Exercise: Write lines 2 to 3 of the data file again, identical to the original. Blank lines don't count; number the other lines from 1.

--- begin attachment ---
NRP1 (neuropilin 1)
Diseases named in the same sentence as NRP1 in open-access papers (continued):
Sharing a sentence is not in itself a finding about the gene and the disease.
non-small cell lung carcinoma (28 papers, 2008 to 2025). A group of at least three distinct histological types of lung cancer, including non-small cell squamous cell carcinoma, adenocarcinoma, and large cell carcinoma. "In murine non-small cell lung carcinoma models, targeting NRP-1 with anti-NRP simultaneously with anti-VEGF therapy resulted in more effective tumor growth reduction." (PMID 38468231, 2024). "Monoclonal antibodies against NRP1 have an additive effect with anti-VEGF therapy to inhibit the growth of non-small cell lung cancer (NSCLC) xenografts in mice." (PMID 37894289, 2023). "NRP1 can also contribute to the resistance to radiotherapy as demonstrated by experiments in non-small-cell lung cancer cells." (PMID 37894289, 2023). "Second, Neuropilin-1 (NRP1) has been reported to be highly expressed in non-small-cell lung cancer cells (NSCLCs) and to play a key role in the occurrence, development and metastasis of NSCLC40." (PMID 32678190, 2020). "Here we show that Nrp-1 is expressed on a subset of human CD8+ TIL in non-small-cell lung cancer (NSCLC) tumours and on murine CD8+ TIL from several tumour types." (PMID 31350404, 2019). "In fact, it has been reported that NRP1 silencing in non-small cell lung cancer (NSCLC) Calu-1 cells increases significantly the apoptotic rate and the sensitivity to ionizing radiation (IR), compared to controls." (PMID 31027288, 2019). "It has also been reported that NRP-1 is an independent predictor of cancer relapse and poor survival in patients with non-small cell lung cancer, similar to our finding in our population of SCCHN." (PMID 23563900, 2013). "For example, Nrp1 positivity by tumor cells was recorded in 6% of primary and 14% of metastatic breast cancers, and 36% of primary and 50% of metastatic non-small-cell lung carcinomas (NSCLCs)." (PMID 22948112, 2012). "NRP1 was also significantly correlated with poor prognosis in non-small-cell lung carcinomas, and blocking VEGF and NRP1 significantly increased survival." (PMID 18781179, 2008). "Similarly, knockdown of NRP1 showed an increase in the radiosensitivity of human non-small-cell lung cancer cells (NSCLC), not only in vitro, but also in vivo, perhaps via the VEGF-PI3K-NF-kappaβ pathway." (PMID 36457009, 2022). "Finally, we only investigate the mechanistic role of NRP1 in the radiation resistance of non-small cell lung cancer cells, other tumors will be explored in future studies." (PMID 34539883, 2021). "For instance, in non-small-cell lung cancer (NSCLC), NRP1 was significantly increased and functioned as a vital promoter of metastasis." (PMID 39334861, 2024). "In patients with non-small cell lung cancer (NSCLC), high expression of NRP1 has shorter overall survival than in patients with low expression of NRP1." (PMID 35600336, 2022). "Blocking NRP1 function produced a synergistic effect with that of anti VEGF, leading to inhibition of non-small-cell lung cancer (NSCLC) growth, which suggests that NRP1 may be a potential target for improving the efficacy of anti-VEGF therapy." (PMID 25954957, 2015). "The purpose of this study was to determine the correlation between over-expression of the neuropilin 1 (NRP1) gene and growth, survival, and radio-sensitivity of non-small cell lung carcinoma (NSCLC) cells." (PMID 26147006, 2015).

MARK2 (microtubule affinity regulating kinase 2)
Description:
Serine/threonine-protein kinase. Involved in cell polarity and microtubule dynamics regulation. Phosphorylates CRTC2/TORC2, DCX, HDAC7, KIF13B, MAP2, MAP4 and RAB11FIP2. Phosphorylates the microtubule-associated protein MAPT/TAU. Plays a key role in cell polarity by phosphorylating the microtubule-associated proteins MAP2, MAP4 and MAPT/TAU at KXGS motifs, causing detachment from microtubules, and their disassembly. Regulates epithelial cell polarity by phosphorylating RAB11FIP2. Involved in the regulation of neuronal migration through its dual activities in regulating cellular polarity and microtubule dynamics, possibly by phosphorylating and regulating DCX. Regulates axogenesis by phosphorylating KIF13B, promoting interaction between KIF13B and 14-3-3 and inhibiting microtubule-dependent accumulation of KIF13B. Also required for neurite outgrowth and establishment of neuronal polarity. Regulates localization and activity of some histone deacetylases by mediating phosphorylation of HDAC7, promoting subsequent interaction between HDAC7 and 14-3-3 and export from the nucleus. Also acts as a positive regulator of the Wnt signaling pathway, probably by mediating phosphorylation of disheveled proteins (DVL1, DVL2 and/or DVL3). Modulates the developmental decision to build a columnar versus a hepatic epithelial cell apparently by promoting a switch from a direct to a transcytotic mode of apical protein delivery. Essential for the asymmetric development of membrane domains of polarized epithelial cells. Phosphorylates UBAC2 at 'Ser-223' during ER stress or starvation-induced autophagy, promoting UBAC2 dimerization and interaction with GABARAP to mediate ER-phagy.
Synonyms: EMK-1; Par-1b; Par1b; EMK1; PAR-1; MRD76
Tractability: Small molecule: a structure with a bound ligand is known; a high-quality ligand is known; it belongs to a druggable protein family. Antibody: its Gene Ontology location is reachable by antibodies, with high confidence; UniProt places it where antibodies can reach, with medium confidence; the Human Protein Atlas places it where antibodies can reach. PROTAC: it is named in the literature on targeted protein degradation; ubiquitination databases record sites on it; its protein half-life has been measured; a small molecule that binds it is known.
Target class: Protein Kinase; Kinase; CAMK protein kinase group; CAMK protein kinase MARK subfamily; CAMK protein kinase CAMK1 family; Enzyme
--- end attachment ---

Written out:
Diseases named in the same sentence as NRP1 in open-access papers (continued):
Sharing a sentence is not in itself a finding about the gene and the disease.